today I’m reviewing three old historical romance novels, one of which actually happens to be very good. If you like the genre, read on:
The Light In The Darkness by Ellen Fisher
The Light In The Darkness follows the cliché story of a rich man marrying a poor maid who quickly becomes a confident and refined woman, but with a bit of mystery in the form of a murder thrown in. The book is set in Virginia in 1762. Edward Greyson is what some would call a tortured hero, but to me he’s only selfish, cruel and weak. After his beloved first wife Diana was murdered, Edward finds refuge in the bottle and becomes an alcoholic. Despite this, and the rumours that claim it was him who killed Diana, he’s still considered a good marriage prospect. He has no intention of getting married again until he enters a tavern where a girl in trouble asks him to help her. She’s poor, she’s illiterate and dirty and he decides to marry her to play a joke on his sister, who’ll have to stop nagging him to find a wife. And so, Jennifer transformation from poor maid to a refined society woman starts, but despite all her efforts, Edwards keep treating her cruelly (although he comes around in the end) and she doesn’t seem to mind, which makes her look like a doormat. I did enjoy, though, how the book portrays the contrast between how the rich and the poor lived and, even though the story is not really that original, it is well-written. Overall, the Light In The Darkness has all the hallmarks of a Disney movie so if that’s your sort of thing, you will enjoy this book.
Available at: amazon.com
Lady Of Hay by Barbara Erskine
Joanna is a successful freelance journalist who agrees to be hypnotized so that she can write a vitriolic article about hypnotic regression and how that’s just a scam. But while in trance, Joanna remembers pieces of her past life. She had already lived in the twelfth century as Matilda de Braose, the Lady of Hay, an unfortunate woman whom King John I had imprisoned, together with her son. Overtime, the influence of the Lady of Hay becomes so strong that it interferes with her life and Joanna realises she can’t stop her hypnotic sessions until she finds out how the story ends. Joanna and Matilda have lots in common. They are both strong and independent women who are striving to take control of their lives. And to complicate things further, the three men that have loved Matilda in the past have also reincarnated themselves and play an important part in Joanna’s life, even putting her in serious danger. I love how well the author managed to realistically and vividly bring the twelfth century to life. I have also found Matilda De Braose, a historical character that really existed, very fascinating and, by the time I finished the book, I was really curious to know more about her, even though information on her life is very scant. And although the idea of regression is very interesting, I wish Joanna’s life in the present had a smaller part in the book. In fact, I would have preferred it if the book had been entirely on Matilda, simply because I find her story a lot more interesting than Joanna’s. Still, this is a very nice read, full of twists and drama, that lovers of supernatural historical romance novels will really enjoy.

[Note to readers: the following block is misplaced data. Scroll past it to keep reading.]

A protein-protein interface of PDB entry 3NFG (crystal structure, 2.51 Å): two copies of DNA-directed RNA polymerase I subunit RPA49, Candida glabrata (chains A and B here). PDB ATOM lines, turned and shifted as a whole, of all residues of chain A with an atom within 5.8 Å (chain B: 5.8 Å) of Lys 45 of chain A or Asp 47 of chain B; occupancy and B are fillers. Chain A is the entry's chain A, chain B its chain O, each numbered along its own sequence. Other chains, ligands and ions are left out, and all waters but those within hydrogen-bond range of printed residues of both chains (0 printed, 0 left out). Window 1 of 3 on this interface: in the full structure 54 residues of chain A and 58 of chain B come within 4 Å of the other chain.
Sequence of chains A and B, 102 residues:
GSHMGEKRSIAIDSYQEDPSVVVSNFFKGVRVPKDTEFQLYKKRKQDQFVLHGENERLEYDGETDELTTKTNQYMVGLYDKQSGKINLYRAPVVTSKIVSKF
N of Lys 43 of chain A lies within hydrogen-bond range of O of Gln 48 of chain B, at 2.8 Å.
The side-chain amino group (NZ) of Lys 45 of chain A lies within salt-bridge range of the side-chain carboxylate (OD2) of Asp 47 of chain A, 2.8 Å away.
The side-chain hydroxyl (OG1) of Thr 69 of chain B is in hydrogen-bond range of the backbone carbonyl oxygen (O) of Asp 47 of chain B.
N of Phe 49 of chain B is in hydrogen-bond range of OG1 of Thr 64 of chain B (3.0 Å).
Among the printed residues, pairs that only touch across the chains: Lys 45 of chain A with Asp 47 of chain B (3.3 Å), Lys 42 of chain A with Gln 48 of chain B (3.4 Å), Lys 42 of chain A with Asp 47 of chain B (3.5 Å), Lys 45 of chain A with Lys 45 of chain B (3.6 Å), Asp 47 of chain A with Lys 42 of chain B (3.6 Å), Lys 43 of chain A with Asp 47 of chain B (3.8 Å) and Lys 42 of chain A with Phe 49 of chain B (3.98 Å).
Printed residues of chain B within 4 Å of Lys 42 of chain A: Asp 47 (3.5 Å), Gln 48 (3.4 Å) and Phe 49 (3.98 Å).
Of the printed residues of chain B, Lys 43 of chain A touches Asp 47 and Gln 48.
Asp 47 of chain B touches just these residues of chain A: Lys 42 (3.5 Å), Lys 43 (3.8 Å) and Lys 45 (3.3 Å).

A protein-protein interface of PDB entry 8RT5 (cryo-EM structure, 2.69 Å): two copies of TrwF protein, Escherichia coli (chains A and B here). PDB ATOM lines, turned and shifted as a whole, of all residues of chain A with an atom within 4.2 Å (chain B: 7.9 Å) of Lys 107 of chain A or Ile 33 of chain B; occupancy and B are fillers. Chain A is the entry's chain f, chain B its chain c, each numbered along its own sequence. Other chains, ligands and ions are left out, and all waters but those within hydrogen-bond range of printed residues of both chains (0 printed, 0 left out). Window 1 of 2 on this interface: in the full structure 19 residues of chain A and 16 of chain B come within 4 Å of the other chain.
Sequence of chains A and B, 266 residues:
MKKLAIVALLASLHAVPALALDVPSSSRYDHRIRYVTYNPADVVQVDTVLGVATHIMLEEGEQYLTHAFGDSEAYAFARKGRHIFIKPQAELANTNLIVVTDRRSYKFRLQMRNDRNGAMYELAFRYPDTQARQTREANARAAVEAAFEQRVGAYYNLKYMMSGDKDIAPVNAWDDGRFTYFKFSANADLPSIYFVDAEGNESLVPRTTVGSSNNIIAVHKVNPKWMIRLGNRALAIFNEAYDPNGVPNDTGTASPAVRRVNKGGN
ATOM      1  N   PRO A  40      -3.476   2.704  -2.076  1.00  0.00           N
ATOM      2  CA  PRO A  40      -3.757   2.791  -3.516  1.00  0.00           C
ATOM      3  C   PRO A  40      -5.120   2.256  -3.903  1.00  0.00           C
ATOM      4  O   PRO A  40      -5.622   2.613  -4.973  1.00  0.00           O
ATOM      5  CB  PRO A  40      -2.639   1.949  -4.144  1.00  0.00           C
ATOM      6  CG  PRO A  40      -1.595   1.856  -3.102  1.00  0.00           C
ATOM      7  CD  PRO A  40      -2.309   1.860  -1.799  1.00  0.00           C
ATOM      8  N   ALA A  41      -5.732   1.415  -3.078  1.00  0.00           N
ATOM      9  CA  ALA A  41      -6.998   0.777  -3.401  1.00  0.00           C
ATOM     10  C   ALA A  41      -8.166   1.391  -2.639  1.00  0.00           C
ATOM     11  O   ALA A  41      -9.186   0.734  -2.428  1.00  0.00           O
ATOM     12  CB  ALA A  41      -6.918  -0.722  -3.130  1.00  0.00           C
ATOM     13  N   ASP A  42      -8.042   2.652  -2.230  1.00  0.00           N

Available at: amazon.com
The Maiden’s Hand by Susan Wiggs
The Maiden’s Hand, also published under the title Vows Made In Wine, at times seems more a fantasy than a historical novel to me. Oliver is a rake, a lost boy who’s spent his life gambling, drinking, whoring and just doing whatever he wants until he’s jailed and condemned to death. Lark is the opposite, serious, pious, religious and dedicated to save from execution those condemned to die by Queen Mary I. She’s the one that saves Oliver and takes him to her guardian and husband Spencer Merrifield. He’s dying and wants to ask Oliver to save both Lark and his properties from his evil son and heir. Although the prologue really makes you curious to read more, the story is very disappointing. The characters aren’t developed and their personalities are so extreme that I just couldn’t relate to them. And history accuracy is really lacking here. In fact, I doubt that most of the things narrated in this book could ever happen in any period. The way Oliver is saved from execution, for instance, is very far-fetched. A lot of episodes in this book are very far-fetched and totally unrealistic actually but I don’t want to get into them in case some of you are interested in reading it. Had it been a fairytale or a children’s book, I may not have minded much, but I like my historical novels to be as historically accurate as possible. I understand that authors need to take artistic licence, but still the events and situations need to be realistic and here they aren’t. I would recommend this book solely to lovers of historical romance who couldn’t care less about historical accuracy.
Available at: amazon.com
Have you read these books? What do you think of them?